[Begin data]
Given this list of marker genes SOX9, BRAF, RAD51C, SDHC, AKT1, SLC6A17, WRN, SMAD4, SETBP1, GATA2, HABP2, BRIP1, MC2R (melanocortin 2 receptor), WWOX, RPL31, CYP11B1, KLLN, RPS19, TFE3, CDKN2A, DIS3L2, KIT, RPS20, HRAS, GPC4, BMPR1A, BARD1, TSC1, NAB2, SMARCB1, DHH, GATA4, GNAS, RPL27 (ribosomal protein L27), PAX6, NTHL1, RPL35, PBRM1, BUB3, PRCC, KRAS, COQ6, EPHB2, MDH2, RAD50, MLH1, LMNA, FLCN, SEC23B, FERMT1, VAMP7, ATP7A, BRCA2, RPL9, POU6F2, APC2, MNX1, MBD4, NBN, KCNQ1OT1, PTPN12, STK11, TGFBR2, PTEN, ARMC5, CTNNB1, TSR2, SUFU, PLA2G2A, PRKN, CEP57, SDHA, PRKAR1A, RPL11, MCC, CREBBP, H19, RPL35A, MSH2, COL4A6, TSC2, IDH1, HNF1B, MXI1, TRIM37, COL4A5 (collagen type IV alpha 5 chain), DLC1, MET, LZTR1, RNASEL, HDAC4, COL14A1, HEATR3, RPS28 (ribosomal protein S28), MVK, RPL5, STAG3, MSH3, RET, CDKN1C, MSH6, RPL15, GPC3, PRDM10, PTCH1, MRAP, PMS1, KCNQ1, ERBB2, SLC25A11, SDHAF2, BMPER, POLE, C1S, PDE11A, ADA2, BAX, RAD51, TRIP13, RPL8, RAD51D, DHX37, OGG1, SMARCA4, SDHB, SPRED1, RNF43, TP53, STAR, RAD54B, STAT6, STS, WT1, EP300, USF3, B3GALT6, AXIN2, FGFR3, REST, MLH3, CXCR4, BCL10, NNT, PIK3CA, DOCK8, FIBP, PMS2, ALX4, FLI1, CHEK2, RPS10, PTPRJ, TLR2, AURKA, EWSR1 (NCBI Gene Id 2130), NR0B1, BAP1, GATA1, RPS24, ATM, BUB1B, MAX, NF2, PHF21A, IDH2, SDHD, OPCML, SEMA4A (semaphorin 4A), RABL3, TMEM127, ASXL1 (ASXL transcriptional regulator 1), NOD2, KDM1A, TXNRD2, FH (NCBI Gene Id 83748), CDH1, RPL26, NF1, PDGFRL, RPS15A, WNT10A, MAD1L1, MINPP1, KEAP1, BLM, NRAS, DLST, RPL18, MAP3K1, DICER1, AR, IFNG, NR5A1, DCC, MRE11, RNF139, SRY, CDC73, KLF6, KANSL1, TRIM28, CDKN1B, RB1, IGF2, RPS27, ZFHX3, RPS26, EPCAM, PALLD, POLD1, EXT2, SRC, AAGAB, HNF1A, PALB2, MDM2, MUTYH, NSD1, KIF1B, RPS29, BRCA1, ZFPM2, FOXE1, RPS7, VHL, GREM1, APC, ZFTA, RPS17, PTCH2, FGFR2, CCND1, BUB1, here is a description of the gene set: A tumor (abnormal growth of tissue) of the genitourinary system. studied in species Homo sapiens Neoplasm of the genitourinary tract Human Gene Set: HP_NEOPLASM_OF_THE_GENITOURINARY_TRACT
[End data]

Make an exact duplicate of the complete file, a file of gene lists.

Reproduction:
Given this list of marker genes SOX9, BRAF, RAD51C, SDHC, AKT1, SLC6A17, WRN, SMAD4, SETBP1, GATA2, HABP2, BRIP1, MC2R (melanocortin 2 receptor), WWOX, RPL31, CYP11B1, KLLN, RPS19, TFE3, CDKN2A, DIS3L2, KIT, RPS20, HRAS, GPC4, BMPR1A, BARD1, TSC1, NAB2, SMARCB1, DHH, GATA4, GNAS, RPL27 (ribosomal protein L27), PAX6, NTHL1, RPL35, PBRM1, BUB3, PRCC, KRAS, COQ6, EPHB2, MDH2, RAD50, MLH1, LMNA, FLCN, SEC23B, FERMT1, VAMP7, ATP7A, BRCA2, RPL9, POU6F2, APC2, MNX1, MBD4, NBN, KCNQ1OT1, PTPN12, STK11, TGFBR2, PTEN, ARMC5, CTNNB1, TSR2, SUFU, PLA2G2A, PRKN, CEP57, SDHA, PRKAR1A, RPL11, MCC, CREBBP, H19, RPL35A, MSH2, COL4A6, TSC2, IDH1, HNF1B, MXI1, TRIM37, COL4A5 (collagen type IV alpha 5 chain), DLC1, MET, LZTR1, RNASEL, HDAC4, COL14A1, HEATR3, RPS28 (ribosomal protein S28), MVK, RPL5, STAG3, MSH3, RET, CDKN1C, MSH6, RPL15, GPC3, PRDM10, PTCH1, MRAP, PMS1, KCNQ1, ERBB2, SLC25A11, SDHAF2, BMPER, POLE, C1S, PDE11A, ADA2, BAX, RAD51, TRIP13, RPL8, RAD51D, DHX37, OGG1, SMARCA4, SDHB, SPRED1, RNF43, TP53, STAR, RAD54B, STAT6, STS, WT1, EP300, USF3, B3GALT6, AXIN2, FGFR3, REST, MLH3, CXCR4, BCL10, NNT, PIK3CA, DOCK8, FIBP, PMS2, ALX4, FLI1, CHEK2, RPS10, PTPRJ, TLR2, AURKA, EWSR1 (NCBI Gene Id 2130), NR0B1, BAP1, GATA1, RPS24, ATM, BUB1B, MAX, NF2, PHF21A, IDH2, SDHD, OPCML, SEMA4A (semaphorin 4A), RABL3, TMEM127, ASXL1 (ASXL transcriptional regulator 1), NOD2, KDM1A, TXNRD2, FH (NCBI Gene Id 83748), CDH1, RPL26, NF1, PDGFRL, RPS15A, WNT10A, MAD1L1, MINPP1, KEAP1, BLM, NRAS, DLST, RPL18, MAP3K1, DICER1, AR, IFNG, NR5A1, DCC, MRE11, RNF139, SRY, CDC73, KLF6, KANSL1, TRIM28, CDKN1B, RB1, IGF2, RPS27, ZFHX3, RPS26, EPCAM, PALLD, POLD1, EXT2, SRC, AAGAB, HNF1A, PALB2, MDM2, MUTYH, NSD1, KIF1B, RPS29, BRCA1, ZFPM2, FOXE1, RPS7, VHL, GREM1, APC, ZFTA, RPS17, PTCH2, FGFR2, CCND1, BUB1, here is a description of the gene set: A tumor (abnormal growth of tissue) of the genitourinary system. studied in species Homo sapiens Neoplasm of the genitourinary tract Human Gene Set: HP_NEOPLASM_OF_THE_GENITOURINARY_TRACT